Thursday, April 15, 2010

The Dance of the Unemployed

8:00 AM: Eyes open. How is it possible to awaken at the same time every day with no alarm? Maybe, because I get enough sleep. Who says there are no perks to life on the dole?

8:30 AM: Turn on TV. Turn off TV. Weather and traffic—not useful. Scrub face and teeth, dress in sweats. Tug a brush through really, really long hair that I cannot afford to have cut. Ready to commute.

8:31 AM: Commute downstairs. No traffic. Sip store-brand diet cola (brand cola is too pricey). Now, energized, ready to set the world on fire, I crank up the computer.

Today's the day to find my dream job!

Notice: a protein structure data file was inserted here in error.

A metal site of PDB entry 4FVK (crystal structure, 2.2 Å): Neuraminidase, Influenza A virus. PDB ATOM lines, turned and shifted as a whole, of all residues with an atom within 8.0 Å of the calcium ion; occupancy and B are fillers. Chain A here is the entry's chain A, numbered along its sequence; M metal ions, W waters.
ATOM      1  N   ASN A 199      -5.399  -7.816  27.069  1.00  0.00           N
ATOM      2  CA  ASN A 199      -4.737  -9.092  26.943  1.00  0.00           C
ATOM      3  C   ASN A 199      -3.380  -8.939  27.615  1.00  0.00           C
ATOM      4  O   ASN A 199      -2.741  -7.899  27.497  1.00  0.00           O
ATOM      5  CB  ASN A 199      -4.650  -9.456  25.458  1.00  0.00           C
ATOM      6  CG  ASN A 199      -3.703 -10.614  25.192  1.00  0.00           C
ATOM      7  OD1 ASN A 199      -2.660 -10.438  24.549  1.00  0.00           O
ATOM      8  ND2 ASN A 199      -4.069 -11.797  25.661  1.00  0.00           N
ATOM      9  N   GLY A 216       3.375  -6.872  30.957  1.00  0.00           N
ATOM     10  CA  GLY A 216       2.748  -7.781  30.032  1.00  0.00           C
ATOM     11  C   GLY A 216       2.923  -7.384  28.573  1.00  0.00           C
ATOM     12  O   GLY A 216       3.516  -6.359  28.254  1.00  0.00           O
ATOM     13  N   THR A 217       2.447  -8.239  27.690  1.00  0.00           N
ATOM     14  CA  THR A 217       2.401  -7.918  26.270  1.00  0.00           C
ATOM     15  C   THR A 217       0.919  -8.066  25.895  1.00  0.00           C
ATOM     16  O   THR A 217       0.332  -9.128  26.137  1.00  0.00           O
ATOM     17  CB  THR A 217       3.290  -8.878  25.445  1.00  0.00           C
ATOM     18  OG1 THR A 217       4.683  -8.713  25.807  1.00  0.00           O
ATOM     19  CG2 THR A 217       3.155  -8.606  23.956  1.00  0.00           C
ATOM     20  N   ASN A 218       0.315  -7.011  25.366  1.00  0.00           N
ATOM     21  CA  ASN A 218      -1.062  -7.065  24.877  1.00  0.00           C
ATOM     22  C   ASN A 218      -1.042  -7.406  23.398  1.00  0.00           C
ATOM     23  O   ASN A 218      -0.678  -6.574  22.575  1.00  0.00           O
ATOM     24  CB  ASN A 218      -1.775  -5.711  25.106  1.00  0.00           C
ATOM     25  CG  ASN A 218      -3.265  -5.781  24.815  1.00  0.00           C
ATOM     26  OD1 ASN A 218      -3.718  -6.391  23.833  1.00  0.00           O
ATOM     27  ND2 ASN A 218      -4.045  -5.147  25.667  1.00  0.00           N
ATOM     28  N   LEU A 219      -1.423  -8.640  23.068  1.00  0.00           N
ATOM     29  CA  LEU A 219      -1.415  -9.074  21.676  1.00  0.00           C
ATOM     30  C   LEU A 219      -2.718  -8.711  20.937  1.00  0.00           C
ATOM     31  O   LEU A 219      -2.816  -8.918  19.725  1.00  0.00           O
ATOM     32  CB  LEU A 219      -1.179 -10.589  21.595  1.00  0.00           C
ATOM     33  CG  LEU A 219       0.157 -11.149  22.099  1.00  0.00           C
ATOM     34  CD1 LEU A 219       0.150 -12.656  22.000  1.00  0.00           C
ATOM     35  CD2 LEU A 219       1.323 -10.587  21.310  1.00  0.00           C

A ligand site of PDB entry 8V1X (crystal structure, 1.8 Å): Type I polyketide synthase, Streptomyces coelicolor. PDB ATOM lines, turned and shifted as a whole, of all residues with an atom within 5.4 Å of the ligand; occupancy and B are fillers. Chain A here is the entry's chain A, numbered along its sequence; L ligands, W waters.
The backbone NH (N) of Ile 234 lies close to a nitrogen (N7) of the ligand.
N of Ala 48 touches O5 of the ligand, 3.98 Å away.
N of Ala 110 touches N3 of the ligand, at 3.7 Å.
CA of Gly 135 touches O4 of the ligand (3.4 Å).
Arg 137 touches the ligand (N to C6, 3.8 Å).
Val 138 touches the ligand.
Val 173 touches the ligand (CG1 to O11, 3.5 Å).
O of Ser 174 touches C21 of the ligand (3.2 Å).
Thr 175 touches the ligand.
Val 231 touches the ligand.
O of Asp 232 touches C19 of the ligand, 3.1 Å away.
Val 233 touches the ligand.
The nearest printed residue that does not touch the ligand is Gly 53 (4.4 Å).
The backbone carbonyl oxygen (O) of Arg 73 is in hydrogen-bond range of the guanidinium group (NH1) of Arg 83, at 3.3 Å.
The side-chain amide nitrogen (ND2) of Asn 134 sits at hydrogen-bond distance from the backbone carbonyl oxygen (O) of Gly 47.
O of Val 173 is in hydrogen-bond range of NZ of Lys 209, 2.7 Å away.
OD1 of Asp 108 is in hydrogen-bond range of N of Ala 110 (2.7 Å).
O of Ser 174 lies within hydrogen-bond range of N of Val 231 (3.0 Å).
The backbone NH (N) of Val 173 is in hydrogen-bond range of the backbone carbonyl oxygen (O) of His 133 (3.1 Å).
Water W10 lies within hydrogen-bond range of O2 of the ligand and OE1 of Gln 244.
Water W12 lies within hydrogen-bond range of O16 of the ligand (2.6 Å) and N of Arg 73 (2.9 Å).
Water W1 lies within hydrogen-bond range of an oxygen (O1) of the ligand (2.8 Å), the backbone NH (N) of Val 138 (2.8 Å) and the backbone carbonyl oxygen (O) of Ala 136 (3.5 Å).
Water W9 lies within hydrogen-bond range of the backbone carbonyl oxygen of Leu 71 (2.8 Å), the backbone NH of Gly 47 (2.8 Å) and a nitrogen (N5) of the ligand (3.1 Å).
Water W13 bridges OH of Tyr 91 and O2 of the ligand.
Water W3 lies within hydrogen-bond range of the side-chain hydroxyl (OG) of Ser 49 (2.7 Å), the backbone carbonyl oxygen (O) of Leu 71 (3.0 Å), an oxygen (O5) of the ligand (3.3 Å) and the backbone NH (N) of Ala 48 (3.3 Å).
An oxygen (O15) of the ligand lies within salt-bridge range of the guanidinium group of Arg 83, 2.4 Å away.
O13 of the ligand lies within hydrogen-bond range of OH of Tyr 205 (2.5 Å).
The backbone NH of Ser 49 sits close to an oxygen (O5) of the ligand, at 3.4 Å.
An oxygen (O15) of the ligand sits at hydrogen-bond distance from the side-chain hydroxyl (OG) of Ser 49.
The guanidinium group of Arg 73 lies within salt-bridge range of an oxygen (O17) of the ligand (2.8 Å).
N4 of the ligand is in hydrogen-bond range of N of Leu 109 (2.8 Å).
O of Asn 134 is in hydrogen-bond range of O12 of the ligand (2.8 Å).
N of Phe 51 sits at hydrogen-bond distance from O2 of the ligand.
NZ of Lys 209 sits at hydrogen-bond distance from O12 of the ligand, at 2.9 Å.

8:40 AM: Great news! My Google Reader has delivered 53 job posts that fit my search criteria. Busy day ahead. I'm pretty sure several of these jobs are going to be just what I'm seeking.

Job Post One: Vice President - Human Resources. Anchorage, Alaska. Right job, wrong location.

Job Post Two: Chief Human Resources Officer. Los Angeles, California. Salary 20% below my previous job—in a city with a 74% higher cost of living than where I now live.

Job Post Three: Vice President - Human Resources. Washington, DC. "Local candidates only," it says.

Job Post Four: Chief Human Resources Officer. Birmingham, Alabama. Close to home. Good salary. But, wait, it says "Candidates without manufacturing experience will not be considered." Oops, not me.

Job Post Five: Vice President - Human Resources. Atlanta, Georgia. Finally! "Company seeks candidate with no previous executive experience."

Wait, did I read that right? "We seek a former Director ready to move up. Experienced VPs will not be considered."

Um, what? So, they want inexperienced candidates?